Picks and Pans Review: Old Songs for the New Depression
updated 05/31/1982 AT 01:00 AM EDT
•originally published 05/31/1982 AT 01:00 AM EDT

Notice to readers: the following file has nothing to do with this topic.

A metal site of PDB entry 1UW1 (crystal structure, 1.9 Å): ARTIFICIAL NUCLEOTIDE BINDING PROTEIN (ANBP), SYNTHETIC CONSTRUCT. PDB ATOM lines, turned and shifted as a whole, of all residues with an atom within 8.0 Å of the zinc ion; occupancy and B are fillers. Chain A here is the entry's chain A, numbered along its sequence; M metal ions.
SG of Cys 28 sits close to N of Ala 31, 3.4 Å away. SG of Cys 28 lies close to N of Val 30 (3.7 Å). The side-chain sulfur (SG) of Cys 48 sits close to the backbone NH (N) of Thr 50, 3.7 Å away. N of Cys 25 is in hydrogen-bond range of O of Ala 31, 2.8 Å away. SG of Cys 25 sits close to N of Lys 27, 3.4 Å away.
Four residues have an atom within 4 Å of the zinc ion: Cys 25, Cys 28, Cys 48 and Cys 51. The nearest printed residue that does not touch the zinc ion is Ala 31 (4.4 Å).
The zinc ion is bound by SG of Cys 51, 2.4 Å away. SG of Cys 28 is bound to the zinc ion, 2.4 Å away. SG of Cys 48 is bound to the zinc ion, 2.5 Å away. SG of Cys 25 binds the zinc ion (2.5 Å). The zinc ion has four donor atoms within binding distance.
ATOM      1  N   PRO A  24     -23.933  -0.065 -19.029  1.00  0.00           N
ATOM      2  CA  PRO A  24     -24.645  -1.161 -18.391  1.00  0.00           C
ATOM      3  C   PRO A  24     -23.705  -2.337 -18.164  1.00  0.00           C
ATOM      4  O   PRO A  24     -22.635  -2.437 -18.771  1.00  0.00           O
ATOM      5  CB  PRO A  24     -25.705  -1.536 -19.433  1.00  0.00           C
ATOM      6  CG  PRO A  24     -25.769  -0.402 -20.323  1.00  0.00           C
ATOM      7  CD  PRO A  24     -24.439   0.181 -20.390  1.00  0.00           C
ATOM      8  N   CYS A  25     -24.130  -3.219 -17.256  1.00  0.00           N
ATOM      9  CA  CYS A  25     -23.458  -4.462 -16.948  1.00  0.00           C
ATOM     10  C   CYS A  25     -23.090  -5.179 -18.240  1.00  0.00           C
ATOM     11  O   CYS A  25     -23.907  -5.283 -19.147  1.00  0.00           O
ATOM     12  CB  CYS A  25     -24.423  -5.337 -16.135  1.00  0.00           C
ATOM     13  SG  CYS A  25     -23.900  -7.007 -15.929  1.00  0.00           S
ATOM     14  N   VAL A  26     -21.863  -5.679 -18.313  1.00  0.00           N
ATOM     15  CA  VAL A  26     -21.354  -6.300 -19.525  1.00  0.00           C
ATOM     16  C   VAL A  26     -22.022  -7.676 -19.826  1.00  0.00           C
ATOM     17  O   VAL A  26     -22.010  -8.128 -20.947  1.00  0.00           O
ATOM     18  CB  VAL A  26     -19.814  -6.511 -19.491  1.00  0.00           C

The most egregiously sour-voiced, self-loving lounge singer ever conjured up by Bill Murray is not half as bad as Sidran on much of this album. He is a talented jazz pianist (with a Ph.D. in sociology from Sussex University in England) and has recorded with Eric Clapton and the Rolling Stones. But his vocal renditions of such standards as Easy Street and Old Folks quaver, go flat and prove a general embarrassment; his lyric improvisations are disastrous. "Let's cruise on to Kuwait/ Just before that it's too late/ To watch 'em pump that final drop of oil" on Let's Get Away From It All and a repeated "Whoo-whoo-whoo-whoo-whoopee" on Makin' Whoopee are only two examples. Sidran fares better on his own scatty Piano Players, in which he talks-sings the names of most of the great jazz pianists, and on the Charles Mingus instrumental Nostalgia in Times Square. Much of this album, though, bears no more resemblance to music than a wrecker's ball does to sculpture.